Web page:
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A Recovery Story: The Measure of Success

One of the turning points in my thirty-five years of sobriety occurred in 1972 when I chose to lament on the shoulders of my good friend, S. Pretlowe Winborune.

Mr. Winbourne is a friend of mine and a friend of attorneys everywhere.  I had been working diligently with five attorneys and two of them were the epitome of success; however, the other three made one slip after another and it seemed that these three were lost.  While I was lamenting on this circumstance, the Judge listened intently for several minutes and then in his own inimitable way sarcastically said: “ye of little faith, don’t you know that if you save one out of ten you are being successful?  Think of the side effects in one recovery and then you will never be discouraged again.”

With the full realization that success is not measured on one hundred percent success, or in relative numbers, I began to think about the effects of sobriety, of recovery and of a new life.  The results are really too numerous to mention but here are a few.

In terms of lives saved, we are not talking about years or longevity, but in terms of life itself, of joyous living, of being of service to others, of being a pillar in the community and, yes of attaining a high position in your chosen professional and in political life.  I remember that one of the attorneys with whom I advised, gave consultation and encouragement, went on to attain a high position, one of power and respect, simply because he took the program seriously and remained sober.

It has been said by an old timer who had experienced years of trauma as a practicing alcoholic that one year of complete sobriety, and all its benefits, was better and more joyful than living ten years under the shroud of alcoholism.  So when we talk about lives saved, we are not so much talking about years so much as real productive living.

The second and especially important aspect of sobriety is that of the elimination of pain – physical pain, as well as mental pain.  The physical pain is usually inflicted on the practicing alcoholic himself.  However, in his lucid moments doubtlessly he suffers deep mental pain.  This is usually doused with alcohol, but his or her relatives constantly suffer all sorts of untold mental pain – of anxiety, of worry, of depression and all such attendant ills.  The very thoughts of the suffering resulting from one practicing alcoholism are mind-boggling.  How often have we seen a wife, a husband, a son or a daughter change from a haggard depressed and sarcastic to being one of exuberance and happiness as a result of loved one’s becoming sober and staying sober.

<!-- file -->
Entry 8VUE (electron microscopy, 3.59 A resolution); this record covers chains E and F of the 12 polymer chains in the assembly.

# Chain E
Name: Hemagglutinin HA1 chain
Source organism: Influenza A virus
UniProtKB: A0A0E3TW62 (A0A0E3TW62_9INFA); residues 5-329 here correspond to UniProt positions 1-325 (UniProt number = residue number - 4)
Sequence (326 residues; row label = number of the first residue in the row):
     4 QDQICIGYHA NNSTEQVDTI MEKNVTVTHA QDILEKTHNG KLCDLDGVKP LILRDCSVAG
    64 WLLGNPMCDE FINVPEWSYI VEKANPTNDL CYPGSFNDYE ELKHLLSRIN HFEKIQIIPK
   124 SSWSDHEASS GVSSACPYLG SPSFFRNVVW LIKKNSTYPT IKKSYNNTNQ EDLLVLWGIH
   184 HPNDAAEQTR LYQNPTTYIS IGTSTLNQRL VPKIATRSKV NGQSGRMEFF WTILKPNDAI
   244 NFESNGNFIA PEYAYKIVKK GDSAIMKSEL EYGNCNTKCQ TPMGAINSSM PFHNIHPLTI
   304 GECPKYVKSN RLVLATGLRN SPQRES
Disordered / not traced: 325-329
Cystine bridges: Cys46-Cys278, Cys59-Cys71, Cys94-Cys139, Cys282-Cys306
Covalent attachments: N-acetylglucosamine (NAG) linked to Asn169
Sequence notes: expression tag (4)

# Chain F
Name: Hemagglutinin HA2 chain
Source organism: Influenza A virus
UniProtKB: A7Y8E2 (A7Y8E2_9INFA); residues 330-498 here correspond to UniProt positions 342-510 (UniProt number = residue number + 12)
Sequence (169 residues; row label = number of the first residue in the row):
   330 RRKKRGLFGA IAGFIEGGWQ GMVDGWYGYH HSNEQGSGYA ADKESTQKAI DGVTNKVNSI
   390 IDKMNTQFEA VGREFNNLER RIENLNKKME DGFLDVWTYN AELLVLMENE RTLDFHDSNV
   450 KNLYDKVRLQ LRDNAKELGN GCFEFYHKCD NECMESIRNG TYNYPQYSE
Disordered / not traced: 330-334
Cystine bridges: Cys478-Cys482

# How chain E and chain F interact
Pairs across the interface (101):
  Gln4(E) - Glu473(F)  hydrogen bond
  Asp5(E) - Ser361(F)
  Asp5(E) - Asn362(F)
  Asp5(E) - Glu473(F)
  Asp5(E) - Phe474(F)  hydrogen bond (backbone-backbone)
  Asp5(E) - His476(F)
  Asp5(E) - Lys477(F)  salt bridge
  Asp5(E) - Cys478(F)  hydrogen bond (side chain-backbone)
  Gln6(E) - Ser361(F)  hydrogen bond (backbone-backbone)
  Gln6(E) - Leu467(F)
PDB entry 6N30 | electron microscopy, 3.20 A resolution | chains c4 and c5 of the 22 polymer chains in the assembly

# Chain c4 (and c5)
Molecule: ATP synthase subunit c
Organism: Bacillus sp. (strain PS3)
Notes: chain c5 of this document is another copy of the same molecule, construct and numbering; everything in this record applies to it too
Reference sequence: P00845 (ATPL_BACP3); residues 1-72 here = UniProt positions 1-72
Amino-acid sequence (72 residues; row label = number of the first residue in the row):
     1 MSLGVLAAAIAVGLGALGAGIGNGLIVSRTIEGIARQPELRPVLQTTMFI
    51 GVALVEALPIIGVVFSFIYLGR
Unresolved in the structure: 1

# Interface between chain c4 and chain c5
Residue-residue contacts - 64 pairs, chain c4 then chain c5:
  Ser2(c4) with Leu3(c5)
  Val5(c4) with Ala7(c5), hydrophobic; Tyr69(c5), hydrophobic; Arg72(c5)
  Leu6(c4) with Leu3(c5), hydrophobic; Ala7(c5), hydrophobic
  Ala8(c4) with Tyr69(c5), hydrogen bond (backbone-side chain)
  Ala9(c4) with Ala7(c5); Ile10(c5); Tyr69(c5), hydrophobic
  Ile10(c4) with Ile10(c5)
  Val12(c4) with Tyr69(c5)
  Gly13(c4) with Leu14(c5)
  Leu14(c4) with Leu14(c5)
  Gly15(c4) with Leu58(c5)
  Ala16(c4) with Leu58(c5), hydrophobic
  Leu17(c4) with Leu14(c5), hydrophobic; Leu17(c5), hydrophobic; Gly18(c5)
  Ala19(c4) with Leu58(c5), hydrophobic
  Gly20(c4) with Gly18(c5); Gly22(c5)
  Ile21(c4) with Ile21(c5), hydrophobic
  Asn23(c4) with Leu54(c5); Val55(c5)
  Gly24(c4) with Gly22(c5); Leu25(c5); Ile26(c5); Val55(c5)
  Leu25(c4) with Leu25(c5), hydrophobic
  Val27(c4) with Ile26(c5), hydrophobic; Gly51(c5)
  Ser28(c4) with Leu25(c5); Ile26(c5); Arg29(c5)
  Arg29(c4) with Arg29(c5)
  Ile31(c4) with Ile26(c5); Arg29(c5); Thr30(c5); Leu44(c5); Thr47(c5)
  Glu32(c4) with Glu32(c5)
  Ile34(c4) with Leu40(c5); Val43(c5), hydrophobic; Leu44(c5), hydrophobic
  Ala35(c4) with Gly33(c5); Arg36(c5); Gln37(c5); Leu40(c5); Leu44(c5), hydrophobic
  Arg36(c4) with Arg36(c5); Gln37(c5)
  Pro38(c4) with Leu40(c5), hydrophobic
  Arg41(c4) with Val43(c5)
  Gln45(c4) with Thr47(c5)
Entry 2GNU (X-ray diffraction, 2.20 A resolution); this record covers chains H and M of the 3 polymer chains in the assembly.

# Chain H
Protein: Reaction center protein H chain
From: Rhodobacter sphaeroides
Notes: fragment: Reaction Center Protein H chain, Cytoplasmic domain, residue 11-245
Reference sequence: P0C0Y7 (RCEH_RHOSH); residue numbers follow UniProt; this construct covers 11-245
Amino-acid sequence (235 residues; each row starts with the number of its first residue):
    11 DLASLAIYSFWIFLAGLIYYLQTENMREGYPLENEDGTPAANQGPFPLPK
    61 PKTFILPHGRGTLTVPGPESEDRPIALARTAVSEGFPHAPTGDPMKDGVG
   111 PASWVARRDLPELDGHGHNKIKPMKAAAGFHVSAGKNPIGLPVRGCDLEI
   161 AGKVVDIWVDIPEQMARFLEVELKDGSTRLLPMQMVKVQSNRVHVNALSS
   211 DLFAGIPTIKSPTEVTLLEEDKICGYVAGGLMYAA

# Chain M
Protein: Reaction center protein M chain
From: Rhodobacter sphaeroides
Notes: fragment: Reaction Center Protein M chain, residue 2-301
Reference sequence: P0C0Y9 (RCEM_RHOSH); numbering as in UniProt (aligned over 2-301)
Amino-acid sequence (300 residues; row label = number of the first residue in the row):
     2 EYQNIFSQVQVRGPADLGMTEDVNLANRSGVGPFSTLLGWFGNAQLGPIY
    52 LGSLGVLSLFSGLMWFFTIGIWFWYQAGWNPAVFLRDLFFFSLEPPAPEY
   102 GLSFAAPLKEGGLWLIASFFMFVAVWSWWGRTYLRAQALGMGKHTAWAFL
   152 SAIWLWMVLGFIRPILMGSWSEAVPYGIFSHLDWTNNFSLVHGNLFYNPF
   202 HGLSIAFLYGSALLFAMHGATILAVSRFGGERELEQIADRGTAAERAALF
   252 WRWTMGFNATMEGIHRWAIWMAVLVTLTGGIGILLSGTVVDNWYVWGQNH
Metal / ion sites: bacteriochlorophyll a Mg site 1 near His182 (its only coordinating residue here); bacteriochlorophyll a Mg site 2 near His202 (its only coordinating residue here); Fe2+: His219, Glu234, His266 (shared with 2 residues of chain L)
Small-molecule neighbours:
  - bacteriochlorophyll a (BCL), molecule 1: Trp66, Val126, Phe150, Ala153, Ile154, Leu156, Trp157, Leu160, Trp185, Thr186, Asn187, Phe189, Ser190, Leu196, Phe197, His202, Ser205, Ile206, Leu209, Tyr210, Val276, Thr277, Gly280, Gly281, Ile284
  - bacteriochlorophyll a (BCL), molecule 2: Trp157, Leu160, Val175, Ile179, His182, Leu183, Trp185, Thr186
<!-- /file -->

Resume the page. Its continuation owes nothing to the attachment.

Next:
The side effects of pain and suffering, be it physical or mental, also has a tremendous economic effect.  The loss of income for the practicing alcoholic, as well as the time lost by relatives and loved ones is staggering.  This applies not only to time actually lost, but time effectively lost, that is being on the job, being in the office, or loafing on the job, but not being able to give it “for all, your best.”  This can result from a hangover, as well as depression, on part of others who are also effected.

Sometime it is easy to forget or push into the background the tremendous costs of treatment and hospitalization or mental health treatment.  These costs have to be borne by someone, and most of the time that is someone who is sober.  By eliminating these costs, sobriety benefits so much from this negative gone as well as the benefit of having the recovering alcoholic’s useful service.

While we have touched upon the benefits of sobriety, there is another angle which should be considered and which we usually don’t think about too much.  We have a duty to ourselves and our Creator to stay sober, not to let alcohol control our lives.  If we arrived at that point, we need to try to do something about it.  While it is not my aim to espouse the cause of any one religion, I certainly believe, as a layperson, that a relationship to the Deity has an important relationship to our continued sobriety.  This is hard to do without a well-grounded faith and a belief in a Supreme Creator.  If our purpose is to glorify our Creator, we must remain sober to do so.

So Judge Winbourne was so correct when he gave me his dry and sarcastic encouragement.  It has caused me to ponder on the myriad effects of complete sobriety, the easing of physical and mental suffering, and the numerous benefits to society.  May we all be encouraged, as well as realistic in helping the suffering alcoholics and keeping him or her sober.

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